Financial reporting Brief November 2016


Financial Reporting Brief

November 2016

Our featured article for November is Financial Reporting – the Supervisors’ Views with Brendan Sheridan commenting on a number of reports published in recent times and their messages for reporters.

Financial Reporting – The Supervisors’ Views

There has been much activity recently with regard to those engaged in the oversight and supervision of accounting, providing their views on the general status and quality of financial reporting.

ESMA (The European Securities and Markets Authority) has announced the priority issues that the assessment of listed companies’ 2016 financial statements will focus on, which followed on from a report earlier in the year reviewing the 2015 work of the various regulators throughout Europe. 

Earlier in the month, the UK Financial Reporting Council published its Annual Review of Corporate Reporting 2015/2016.

A few months back, IAASA (The Irish Auditing and Accounting Supervisory Authority) published as part of its Annual Report 2015 its summary of the examination of issuers’ financial reports.

All share the common goal of overseeing and actively pursuing a framework for corporate reporting that fosters and supports continuous improvement in the quality of reporting.

ESMA is the overseeing body for the European accounting supervisors, including the FRC and IAASA.

The Deloitte UK Firm’s suite of publications ‘Annual Report Insights 2016’ examine how companies have dealt with the latest corporate reporting challenges, including the narrative, corporate governance and financial statements elements.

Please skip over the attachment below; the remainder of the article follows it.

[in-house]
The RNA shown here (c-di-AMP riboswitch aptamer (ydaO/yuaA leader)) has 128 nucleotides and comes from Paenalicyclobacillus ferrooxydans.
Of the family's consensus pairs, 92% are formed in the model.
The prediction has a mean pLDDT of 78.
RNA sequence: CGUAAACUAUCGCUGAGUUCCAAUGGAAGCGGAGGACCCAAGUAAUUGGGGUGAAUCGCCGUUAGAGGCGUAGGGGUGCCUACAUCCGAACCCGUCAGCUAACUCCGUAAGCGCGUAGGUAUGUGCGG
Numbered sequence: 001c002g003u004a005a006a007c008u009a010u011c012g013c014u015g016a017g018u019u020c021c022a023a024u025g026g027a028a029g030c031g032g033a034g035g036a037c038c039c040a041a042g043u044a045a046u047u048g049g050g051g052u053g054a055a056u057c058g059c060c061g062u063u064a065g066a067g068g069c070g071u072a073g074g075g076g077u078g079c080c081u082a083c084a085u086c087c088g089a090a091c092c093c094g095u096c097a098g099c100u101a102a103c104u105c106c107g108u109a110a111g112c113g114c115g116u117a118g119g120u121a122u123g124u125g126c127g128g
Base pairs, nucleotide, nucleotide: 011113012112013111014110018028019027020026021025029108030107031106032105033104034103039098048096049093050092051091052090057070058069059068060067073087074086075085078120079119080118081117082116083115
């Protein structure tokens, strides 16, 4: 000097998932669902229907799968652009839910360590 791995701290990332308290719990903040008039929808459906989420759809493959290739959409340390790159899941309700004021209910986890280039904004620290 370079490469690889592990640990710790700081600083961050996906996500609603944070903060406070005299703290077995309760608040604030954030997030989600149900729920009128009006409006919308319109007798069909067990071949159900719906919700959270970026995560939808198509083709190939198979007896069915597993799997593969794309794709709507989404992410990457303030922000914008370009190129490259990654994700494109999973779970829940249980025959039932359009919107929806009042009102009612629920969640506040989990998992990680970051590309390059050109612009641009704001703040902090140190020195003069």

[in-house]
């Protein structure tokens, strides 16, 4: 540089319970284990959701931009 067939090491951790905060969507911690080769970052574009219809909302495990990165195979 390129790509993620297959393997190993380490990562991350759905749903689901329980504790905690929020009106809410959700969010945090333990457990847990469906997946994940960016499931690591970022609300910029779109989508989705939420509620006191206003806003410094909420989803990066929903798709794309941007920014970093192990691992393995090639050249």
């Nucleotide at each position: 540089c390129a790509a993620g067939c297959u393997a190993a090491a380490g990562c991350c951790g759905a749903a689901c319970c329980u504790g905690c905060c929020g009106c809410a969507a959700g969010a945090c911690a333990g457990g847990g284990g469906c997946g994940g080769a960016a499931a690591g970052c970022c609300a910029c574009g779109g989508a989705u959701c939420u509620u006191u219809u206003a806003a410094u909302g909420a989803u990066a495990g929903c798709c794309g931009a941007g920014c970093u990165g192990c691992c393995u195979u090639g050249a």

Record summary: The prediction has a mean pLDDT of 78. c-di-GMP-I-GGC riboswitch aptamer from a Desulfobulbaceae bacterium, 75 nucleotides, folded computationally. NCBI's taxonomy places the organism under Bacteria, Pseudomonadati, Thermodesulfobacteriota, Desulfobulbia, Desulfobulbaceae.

ESMA Activities

ESMA published its ‘Report on Enforcement and Regulatory Activities on Accounting Enforcers in 2015’. TThis was based on an examination of the interim or annual financial statements of approximately 1,200 issuers, representing an average examination rate of 20% of all IFRS issuers with securities listed on regulated markets. It commented on a number of areas where it considered that remedial action and/or improvement could be made. European enforcers took actions against 273 issuers, representing around 25% of the selected sample. The main deficiencies were identified in the areas of financial statements presentation, impairment of non-financial assets and accounting for financial instruments.

Areas which were in particular focus included (a) the presentation of consolidated financial statements and related disclosures, particularly where the notion of control was highly judgmental and/or groups recognised material non-controlling interests in their 2015 consolidated financial statements, and (b) the recognition and measurement of deferred tax assets and uncertain tax positions.

FRC Comments
The FRC’s stated mission is to promote high quality corporate governance and reporting to foster investment. The building of trust through good governance and transparent reporting is fundamental to the success of individual businesses and to a healthy economy.

The FRC has concluded in its recent report that compliance with the accounting framework, particularly by large public companies, is generally good and the introduction of the strategic report in the UK has improved the quality of narrative reporting. However, there is room for further improvement, particularly as not all companies provide sufficient balance in their reporting, with companies failing to recognise when things have gone wrong. Furthermore, the FRC comments that the excessive use of underlying profit figures or inappropriate use of alternative performance measures (‘APMs’) undermine the quality of corporate reporting and erode trust.